I was extremely fond of Thomas as he was a very passionate man who put so much love into everything he did. He was not a father figure to Aggie long though it was clear he really loved her. 

The character of Clarence was very telling of the time period as he was extremely capitalist throughout the whole of the book. He was incredibly unjust and was constantly attempting to steal what was rightfully in Aggie’s possession. 

I would give this book an overall 9/10 as it was one of the best plots but it was incredibly predictable after a certain point as I was already connecting the points. 

Joley's review
‘The Ghost of Gosswater ’by Lucy Strange tells the story of Lady Agatha Asquith, a young girl whose life changes drastically after her father dies. Agatha’s cruel and uncaring cousin sends her away from Gosswater Hall and she must live simply as a goose keeper. She finds out things she never thought would even be possible…  

I enjoyed the plot of ‘The Ghost of Gosswater’. It seemed to always have a cliff-hanger at every turn and had a lot to give. It was based at the very end of the 17th century edging onto the 18th and it tells a lot about plague, sickness and the disparity between the rich and poor. It has serious themes such as death, violence and supernatural. However, for me this made the book more interesting and indulging.

It fantastically showed the difference between the poor people and the rich people - almost seeming like they lived in completely different worlds. I liked watching the protagonists attempt in settling in with her new surroundings since she was struggling in fitting in with her new life. I learned a lot about the 17th – 18th century and how they lived and dealt with everything.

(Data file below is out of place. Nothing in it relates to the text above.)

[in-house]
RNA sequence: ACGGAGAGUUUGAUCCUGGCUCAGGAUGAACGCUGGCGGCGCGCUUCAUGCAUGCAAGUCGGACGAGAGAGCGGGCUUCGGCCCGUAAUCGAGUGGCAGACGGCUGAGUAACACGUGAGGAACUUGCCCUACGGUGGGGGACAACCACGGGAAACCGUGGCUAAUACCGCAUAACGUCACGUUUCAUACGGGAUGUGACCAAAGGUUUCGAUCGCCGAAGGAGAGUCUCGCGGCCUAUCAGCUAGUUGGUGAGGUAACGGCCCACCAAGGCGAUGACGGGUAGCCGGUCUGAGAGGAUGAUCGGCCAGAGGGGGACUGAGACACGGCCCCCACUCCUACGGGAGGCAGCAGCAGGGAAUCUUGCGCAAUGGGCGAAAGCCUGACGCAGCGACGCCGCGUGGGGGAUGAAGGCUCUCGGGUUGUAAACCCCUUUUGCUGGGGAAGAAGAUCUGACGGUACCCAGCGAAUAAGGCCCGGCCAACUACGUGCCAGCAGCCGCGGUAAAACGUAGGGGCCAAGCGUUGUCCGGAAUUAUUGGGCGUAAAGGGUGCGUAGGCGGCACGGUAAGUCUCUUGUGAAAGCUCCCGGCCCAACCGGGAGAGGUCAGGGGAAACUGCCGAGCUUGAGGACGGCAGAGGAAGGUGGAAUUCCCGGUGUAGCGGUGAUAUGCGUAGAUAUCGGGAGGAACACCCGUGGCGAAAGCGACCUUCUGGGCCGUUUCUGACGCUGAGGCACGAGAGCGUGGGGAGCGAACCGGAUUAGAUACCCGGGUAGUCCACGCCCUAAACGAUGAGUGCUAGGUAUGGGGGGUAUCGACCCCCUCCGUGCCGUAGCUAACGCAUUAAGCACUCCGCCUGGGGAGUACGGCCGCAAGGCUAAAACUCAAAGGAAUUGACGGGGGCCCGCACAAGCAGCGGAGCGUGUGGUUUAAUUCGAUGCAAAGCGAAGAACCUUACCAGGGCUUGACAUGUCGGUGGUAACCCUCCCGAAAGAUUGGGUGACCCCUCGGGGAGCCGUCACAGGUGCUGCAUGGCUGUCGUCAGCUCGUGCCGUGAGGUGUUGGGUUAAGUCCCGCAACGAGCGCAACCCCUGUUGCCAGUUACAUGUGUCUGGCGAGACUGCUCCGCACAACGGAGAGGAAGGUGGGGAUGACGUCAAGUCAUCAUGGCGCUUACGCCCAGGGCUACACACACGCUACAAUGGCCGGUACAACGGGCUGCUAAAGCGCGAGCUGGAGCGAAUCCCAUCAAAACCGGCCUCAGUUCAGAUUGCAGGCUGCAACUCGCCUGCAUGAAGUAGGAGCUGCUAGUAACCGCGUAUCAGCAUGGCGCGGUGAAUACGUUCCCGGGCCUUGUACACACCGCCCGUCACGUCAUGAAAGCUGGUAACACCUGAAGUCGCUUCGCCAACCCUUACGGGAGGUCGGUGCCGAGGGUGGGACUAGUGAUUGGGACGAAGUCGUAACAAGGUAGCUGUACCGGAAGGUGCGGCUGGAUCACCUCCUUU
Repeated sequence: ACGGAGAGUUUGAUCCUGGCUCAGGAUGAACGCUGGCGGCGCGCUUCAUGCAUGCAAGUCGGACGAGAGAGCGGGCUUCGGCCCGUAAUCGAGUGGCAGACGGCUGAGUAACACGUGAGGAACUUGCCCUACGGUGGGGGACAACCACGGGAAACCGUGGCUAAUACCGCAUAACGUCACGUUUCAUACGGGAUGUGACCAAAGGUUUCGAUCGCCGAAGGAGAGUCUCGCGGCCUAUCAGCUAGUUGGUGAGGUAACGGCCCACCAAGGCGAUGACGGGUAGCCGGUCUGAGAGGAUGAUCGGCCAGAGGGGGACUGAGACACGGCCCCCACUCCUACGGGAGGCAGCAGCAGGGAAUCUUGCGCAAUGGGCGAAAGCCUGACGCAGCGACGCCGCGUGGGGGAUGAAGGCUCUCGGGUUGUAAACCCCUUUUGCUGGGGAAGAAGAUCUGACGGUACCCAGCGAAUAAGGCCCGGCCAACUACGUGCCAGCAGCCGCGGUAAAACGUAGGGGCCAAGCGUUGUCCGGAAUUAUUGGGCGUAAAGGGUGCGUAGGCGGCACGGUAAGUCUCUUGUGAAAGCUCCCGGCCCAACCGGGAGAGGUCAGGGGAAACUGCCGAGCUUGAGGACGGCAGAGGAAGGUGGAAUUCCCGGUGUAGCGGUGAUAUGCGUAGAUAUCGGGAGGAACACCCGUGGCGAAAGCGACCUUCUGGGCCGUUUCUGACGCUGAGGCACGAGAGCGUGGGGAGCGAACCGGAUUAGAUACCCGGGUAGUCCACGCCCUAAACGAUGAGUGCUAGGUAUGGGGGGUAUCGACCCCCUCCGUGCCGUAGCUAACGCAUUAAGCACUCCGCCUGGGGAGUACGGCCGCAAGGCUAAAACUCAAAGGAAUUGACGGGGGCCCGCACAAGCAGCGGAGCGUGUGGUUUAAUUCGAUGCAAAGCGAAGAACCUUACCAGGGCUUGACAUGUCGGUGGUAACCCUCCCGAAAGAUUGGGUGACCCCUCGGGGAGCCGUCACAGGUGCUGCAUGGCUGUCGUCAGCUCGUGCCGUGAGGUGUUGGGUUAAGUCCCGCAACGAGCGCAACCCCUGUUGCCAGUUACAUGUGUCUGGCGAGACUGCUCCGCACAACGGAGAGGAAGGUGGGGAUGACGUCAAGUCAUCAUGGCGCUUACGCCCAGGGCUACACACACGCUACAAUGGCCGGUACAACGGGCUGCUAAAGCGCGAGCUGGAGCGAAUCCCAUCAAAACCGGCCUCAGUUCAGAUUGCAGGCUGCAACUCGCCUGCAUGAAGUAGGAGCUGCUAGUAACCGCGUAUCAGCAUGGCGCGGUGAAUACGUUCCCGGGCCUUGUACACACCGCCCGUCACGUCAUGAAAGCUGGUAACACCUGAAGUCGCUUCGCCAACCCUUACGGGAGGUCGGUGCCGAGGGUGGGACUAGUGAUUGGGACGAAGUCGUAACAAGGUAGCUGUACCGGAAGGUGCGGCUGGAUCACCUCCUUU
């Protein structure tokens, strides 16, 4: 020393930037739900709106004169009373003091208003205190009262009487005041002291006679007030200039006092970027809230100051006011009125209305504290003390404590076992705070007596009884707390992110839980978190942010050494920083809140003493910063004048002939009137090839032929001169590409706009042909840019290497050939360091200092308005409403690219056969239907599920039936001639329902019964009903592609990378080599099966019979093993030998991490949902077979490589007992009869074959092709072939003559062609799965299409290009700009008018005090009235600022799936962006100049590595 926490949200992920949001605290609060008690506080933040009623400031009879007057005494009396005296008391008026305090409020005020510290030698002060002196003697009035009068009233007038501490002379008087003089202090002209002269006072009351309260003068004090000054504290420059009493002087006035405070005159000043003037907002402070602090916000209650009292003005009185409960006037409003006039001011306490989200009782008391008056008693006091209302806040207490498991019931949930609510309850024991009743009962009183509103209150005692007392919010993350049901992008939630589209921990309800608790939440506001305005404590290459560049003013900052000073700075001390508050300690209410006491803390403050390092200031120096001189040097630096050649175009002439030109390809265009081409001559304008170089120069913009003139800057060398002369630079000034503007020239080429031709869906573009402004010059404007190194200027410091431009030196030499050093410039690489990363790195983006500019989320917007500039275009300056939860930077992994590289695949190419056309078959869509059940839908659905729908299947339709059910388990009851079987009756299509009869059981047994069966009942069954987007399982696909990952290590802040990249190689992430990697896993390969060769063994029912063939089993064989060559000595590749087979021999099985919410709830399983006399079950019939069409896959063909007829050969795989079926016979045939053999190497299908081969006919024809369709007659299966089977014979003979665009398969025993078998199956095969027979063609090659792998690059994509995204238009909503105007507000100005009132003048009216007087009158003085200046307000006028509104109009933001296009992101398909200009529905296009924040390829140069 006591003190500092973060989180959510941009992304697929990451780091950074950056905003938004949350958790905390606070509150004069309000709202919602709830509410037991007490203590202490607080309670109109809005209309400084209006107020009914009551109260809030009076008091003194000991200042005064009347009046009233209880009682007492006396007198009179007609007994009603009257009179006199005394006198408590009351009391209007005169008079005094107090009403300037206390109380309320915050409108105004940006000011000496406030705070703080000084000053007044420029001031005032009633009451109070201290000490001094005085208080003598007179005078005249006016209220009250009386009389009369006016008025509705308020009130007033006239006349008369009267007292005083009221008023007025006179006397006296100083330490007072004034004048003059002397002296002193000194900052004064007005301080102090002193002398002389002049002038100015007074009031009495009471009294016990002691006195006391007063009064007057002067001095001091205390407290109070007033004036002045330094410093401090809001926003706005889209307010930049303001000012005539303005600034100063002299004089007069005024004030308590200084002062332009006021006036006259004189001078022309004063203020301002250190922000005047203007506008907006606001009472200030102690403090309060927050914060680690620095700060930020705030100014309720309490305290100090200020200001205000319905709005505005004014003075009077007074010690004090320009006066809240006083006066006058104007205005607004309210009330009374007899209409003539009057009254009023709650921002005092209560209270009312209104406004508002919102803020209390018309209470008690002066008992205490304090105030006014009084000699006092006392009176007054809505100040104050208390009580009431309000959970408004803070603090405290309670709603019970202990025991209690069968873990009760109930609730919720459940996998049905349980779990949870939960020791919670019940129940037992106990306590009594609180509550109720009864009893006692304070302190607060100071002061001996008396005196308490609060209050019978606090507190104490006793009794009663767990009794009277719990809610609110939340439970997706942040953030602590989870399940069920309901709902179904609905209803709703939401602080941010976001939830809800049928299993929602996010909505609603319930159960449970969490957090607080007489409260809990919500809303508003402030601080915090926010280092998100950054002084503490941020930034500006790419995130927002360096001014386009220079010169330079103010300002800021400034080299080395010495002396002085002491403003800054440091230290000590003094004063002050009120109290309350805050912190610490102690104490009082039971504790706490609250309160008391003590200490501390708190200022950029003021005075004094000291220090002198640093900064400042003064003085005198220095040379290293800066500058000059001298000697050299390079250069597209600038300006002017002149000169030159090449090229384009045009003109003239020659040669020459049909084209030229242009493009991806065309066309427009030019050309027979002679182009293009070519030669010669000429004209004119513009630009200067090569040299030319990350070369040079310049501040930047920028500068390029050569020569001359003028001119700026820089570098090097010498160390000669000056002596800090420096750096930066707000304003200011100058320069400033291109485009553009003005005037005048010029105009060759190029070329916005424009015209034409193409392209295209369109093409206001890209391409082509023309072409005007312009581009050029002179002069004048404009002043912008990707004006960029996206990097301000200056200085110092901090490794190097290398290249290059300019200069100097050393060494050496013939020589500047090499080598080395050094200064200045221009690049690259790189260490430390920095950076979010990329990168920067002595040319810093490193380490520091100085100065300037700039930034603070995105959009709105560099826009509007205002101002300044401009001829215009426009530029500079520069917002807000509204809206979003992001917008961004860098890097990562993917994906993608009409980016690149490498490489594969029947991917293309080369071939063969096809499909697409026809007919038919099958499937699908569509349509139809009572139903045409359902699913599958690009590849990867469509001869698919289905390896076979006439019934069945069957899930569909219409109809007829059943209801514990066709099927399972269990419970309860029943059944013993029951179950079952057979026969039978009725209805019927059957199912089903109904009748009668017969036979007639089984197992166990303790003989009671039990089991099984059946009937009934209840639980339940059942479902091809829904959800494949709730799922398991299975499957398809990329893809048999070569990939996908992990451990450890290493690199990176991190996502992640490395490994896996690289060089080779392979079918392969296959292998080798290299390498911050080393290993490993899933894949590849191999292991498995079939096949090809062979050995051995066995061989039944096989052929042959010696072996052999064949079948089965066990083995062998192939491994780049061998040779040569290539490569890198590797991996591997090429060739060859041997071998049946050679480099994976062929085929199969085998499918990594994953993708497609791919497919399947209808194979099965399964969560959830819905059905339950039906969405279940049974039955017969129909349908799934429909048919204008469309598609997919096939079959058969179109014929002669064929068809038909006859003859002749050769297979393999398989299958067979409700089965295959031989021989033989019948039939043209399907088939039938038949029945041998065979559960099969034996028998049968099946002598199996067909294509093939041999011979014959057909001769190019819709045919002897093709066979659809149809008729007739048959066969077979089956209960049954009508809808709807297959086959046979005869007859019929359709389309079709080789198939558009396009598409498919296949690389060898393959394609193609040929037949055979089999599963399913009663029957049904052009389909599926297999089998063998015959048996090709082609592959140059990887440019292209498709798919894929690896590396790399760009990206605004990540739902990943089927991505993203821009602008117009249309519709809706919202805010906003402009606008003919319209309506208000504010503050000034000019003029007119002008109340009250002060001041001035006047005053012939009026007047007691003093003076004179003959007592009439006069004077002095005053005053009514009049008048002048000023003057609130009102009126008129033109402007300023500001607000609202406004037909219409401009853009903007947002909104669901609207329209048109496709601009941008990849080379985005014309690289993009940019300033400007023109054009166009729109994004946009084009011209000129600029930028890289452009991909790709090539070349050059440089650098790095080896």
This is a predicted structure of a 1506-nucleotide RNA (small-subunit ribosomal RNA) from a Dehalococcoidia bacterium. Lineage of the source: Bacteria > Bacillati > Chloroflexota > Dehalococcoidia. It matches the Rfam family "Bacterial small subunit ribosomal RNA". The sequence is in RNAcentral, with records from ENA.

Nonetheless, I have some problems with the book. Nearing the end, it seemed to speed up in the plot and I had problems keeping up with everything. The blurb didn’t describe the book well and suggested at themes that weren’t important to the story at all. 

I would recommend the book to those who like paranormal activities and a strong female protagonist, as well as people who like mystery. 

Ariba's review
In the book the character that I had found interesting was Bryn Black this is because the character was funny, he was strong and he was great with animals. The book was interesting, but mildly boring. The detail of the trees and house was enough for you to see what the writer is trying to show us. I had learned a few new words while reading the book such as lattice and balderdash.  

Ryan's review
Summary: The story is about a girl living on an estate. The man she believed was her father dies and her evil cousin kicks her out of the hall as he inherited the estate and in revenge she steals a pearl called the Goose egg pearl. She is sent off to her real father in a small house on a small holding. Clarence starts to look for the pearl and the girl starts seeing a ghost. In the end Clarence falls in the lake ( implied he is dead) the house burns down and the ghost was her mother who was the daughter of the man she believed was her father.